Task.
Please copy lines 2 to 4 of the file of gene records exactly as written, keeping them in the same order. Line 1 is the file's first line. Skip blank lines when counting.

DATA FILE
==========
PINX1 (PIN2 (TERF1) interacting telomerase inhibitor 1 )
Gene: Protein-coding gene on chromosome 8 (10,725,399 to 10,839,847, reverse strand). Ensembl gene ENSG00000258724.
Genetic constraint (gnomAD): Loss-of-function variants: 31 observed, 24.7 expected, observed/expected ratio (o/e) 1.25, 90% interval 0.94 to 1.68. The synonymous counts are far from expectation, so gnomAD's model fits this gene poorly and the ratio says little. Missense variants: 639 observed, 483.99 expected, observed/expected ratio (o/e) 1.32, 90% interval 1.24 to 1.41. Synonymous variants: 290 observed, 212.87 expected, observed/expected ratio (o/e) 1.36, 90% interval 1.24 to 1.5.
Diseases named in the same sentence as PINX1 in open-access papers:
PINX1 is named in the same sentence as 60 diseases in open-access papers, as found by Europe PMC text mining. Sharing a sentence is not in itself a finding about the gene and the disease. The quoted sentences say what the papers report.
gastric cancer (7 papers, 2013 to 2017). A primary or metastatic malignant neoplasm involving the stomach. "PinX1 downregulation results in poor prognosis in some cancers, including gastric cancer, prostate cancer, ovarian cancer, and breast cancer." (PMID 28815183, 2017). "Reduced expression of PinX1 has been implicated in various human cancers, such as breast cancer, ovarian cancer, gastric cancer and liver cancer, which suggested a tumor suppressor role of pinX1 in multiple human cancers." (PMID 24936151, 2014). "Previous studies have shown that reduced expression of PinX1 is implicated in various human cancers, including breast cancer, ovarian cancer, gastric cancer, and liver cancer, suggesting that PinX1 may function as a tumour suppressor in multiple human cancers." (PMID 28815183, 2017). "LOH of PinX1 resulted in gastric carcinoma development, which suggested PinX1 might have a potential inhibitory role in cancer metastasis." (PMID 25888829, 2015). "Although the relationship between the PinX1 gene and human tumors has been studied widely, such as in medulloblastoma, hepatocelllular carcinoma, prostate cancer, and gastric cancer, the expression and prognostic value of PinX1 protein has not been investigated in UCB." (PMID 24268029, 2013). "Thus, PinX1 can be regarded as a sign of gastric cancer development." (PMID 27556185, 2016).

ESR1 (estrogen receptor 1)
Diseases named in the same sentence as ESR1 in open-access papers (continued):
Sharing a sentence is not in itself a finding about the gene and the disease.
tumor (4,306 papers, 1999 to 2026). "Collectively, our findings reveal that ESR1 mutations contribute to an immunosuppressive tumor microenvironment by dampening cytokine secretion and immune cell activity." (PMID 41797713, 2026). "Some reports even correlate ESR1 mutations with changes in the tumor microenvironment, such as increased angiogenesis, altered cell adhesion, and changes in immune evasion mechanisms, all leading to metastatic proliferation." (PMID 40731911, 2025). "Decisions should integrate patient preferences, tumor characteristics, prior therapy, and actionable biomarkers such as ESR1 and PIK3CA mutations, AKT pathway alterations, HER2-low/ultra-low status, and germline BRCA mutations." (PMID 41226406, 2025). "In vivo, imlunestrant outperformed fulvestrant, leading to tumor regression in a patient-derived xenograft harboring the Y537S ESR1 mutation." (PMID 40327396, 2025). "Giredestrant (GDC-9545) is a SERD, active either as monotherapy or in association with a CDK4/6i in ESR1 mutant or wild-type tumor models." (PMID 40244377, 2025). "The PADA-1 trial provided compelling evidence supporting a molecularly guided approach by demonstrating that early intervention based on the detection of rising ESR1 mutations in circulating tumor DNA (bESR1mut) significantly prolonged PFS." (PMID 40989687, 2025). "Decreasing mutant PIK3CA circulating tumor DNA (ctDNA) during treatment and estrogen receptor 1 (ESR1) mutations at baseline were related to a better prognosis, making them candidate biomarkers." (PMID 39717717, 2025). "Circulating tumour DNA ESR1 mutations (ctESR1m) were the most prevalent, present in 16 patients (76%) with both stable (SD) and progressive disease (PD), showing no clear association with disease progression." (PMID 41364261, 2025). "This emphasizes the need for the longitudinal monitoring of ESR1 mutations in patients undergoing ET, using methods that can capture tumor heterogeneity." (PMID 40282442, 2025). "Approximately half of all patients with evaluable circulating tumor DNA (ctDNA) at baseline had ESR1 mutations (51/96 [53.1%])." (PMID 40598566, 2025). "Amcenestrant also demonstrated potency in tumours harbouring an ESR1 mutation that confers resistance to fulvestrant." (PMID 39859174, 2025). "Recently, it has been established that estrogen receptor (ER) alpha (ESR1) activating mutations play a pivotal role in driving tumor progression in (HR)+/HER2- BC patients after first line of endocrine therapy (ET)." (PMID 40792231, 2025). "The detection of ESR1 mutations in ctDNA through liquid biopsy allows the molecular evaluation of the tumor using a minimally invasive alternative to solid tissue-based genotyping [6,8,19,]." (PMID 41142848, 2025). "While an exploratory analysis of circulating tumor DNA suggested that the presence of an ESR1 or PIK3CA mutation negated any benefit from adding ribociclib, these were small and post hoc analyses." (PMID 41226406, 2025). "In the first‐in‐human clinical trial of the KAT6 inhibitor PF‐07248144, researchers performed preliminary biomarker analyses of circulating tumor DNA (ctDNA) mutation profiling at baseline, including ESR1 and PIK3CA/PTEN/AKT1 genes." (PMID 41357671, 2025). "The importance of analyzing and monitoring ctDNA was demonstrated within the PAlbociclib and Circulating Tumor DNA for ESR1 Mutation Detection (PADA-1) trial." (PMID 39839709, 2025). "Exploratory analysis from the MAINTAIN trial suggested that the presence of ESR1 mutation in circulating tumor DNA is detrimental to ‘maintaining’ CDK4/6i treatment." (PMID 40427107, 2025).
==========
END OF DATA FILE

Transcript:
Gene: Protein-coding gene on chromosome 8 (10,725,399 to 10,839,847, reverse strand). Ensembl gene ENSG00000258724.
Genetic constraint (gnomAD): Loss-of-function variants: 31 observed, 24.7 expected, observed/expected ratio (o/e) 1.25, 90% interval 0.94 to 1.68. The synonymous counts are far from expectation, so gnomAD's model fits this gene poorly and the ratio says little. Missense variants: 639 observed, 483.99 expected, observed/expected ratio (o/e) 1.32, 90% interval 1.24 to 1.41. Synonymous variants: 290 observed, 212.87 expected, observed/expected ratio (o/e) 1.36, 90% interval 1.24 to 1.5.
Diseases named in the same sentence as PINX1 in open-access papers: